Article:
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Gog and Magog

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  • gerald baker
    In the Bible, I think in Revelation of the New Testament, there is a reference to the armies of Gog and Magog, who will come from the north to the
    Message 1 of 1 , Jan 31, 2004
      In the Bible, I think in "Revelation" of the New
      Testament, there is a reference to the "armies of Gog
      and Magog," who will come from the north to the
      prophesied "battle of Armageddon." I've read at times
      that these names may have referred to the "Getae and
      the Massagetae," mentioned by the Greek historian
      Herodotus. Some have interpreted the "Getae" as being
      "Goths" and the "Massagetae" as being "Huns."

      However, I have a different hypothesis. Perhaps "Gog
      and Magog" was a slogan, or battle-cry, of at least
      some of the Celtic armies that roamed far afield. The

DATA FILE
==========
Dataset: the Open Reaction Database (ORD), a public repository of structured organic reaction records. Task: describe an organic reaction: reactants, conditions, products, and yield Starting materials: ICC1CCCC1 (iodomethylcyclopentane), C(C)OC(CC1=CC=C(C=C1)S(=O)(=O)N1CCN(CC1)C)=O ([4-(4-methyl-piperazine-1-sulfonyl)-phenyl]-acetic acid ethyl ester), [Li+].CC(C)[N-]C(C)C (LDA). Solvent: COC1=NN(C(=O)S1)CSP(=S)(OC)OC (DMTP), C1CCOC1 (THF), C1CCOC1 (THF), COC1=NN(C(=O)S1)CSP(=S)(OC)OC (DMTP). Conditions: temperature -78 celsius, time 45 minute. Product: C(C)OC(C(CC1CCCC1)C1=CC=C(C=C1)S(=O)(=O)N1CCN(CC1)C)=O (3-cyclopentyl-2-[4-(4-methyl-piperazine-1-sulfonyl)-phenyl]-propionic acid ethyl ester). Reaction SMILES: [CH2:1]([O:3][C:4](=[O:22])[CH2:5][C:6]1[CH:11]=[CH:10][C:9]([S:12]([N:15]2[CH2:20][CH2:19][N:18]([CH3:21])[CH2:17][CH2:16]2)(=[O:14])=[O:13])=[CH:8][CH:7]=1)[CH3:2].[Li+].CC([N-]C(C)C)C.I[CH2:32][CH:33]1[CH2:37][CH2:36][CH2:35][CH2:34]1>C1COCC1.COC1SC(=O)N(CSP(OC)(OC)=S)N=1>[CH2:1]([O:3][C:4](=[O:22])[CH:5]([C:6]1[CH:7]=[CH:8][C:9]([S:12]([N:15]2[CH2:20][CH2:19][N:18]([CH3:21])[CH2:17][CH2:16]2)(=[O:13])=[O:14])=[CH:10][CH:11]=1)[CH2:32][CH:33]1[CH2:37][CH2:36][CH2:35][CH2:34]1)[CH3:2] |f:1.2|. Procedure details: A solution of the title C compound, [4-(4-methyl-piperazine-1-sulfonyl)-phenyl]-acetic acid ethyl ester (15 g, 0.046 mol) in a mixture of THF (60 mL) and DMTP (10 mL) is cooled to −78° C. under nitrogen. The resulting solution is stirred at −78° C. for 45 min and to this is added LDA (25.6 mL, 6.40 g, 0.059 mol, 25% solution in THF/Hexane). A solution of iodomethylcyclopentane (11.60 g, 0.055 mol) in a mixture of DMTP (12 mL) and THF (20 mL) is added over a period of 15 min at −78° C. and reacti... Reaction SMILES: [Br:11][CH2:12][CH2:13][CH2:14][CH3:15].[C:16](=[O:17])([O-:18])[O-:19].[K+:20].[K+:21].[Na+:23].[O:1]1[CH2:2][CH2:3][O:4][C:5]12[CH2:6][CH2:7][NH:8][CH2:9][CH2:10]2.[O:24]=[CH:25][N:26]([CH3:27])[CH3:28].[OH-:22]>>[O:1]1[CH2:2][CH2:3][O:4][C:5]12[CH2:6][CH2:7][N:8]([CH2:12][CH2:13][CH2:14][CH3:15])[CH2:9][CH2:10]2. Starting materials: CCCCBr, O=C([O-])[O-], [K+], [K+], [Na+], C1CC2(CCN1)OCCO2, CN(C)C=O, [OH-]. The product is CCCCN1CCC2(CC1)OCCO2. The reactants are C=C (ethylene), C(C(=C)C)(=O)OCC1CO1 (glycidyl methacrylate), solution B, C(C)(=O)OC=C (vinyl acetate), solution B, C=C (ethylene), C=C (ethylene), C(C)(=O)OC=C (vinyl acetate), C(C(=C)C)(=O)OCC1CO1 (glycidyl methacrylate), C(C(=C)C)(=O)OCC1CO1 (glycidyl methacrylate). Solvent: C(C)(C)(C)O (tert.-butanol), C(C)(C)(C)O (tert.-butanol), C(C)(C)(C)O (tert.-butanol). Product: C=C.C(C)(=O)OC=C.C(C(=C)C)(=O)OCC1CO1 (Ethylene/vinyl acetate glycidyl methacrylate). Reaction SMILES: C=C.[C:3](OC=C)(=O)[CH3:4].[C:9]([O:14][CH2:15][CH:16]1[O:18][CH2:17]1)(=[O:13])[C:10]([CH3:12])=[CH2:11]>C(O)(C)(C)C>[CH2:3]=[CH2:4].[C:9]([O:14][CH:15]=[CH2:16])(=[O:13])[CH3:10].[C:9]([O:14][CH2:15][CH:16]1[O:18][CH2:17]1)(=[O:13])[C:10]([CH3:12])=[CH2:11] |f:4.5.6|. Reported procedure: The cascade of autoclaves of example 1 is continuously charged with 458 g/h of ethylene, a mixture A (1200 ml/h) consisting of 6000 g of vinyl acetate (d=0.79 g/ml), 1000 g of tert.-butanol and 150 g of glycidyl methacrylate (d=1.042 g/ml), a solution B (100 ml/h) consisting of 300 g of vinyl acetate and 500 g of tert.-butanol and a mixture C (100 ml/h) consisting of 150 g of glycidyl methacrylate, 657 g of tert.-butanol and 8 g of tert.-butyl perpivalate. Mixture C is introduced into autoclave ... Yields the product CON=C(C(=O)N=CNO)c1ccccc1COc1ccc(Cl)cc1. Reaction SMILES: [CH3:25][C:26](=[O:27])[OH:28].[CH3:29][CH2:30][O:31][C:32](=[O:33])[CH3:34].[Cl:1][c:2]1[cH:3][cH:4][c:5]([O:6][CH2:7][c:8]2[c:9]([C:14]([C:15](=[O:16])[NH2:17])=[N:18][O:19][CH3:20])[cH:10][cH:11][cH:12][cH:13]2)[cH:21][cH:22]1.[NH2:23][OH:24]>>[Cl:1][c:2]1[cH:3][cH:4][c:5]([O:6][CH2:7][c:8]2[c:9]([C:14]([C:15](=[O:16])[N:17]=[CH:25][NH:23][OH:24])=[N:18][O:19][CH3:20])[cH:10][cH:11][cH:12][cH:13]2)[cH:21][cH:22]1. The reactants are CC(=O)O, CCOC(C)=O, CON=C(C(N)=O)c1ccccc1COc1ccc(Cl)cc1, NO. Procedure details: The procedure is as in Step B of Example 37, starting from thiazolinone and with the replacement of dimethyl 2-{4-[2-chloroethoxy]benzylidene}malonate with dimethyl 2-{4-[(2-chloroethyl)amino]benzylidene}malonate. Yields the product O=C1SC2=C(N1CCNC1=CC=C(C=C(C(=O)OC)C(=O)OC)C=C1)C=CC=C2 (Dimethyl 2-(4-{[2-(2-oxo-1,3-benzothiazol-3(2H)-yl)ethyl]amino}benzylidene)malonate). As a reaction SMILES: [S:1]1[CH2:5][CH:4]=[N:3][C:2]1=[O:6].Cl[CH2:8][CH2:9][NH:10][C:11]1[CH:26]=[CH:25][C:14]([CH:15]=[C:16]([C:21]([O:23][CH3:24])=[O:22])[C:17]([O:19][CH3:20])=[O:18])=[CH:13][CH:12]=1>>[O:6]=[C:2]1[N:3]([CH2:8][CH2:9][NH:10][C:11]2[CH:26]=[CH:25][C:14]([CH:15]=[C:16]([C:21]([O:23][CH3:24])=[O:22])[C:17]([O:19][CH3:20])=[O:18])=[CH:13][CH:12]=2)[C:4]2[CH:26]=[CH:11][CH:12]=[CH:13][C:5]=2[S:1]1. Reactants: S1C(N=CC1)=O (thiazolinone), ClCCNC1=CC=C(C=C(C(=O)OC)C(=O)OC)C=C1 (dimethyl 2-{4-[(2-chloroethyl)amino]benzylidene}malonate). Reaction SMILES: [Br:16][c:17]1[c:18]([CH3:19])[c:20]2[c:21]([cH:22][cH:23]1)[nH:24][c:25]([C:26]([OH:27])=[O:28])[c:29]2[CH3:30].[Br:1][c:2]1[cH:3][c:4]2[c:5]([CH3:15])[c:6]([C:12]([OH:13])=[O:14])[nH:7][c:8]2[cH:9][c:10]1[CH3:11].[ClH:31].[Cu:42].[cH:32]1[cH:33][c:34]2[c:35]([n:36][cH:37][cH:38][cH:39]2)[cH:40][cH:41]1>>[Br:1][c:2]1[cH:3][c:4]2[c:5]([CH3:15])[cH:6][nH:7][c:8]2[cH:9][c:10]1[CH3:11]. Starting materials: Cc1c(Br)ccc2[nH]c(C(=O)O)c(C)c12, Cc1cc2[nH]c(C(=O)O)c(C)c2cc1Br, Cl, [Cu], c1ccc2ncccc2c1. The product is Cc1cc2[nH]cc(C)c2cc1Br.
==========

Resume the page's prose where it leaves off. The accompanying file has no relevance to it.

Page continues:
Galatians of central Asia Minor were Celts that were
      well-known to the Hellenic world of the New Testament
      writers, and Celtic groups that didn't form lasting
      colonies may have raided in Palestine, Mesopotamia,

      The battle-cry that I think of may have been "Lugh and
      Mac Og." Lugh was the chief of the Celtic gods, and
      Oengus, (or "Angus," as in the Scottish), had the
      appellation "Mac Og," or "young son." Oengus has been
      defined as the "God of Love."

      In Ireland, a modern nation of Celtic origin, there
      has been a modern expletive, "Bedad and Bejabers,"
      which I suppose to be derived from "By God and By
      Jesus!" Jesus is considered the "Son of God," and the
      "God of Love," too.

      Gerald Baker

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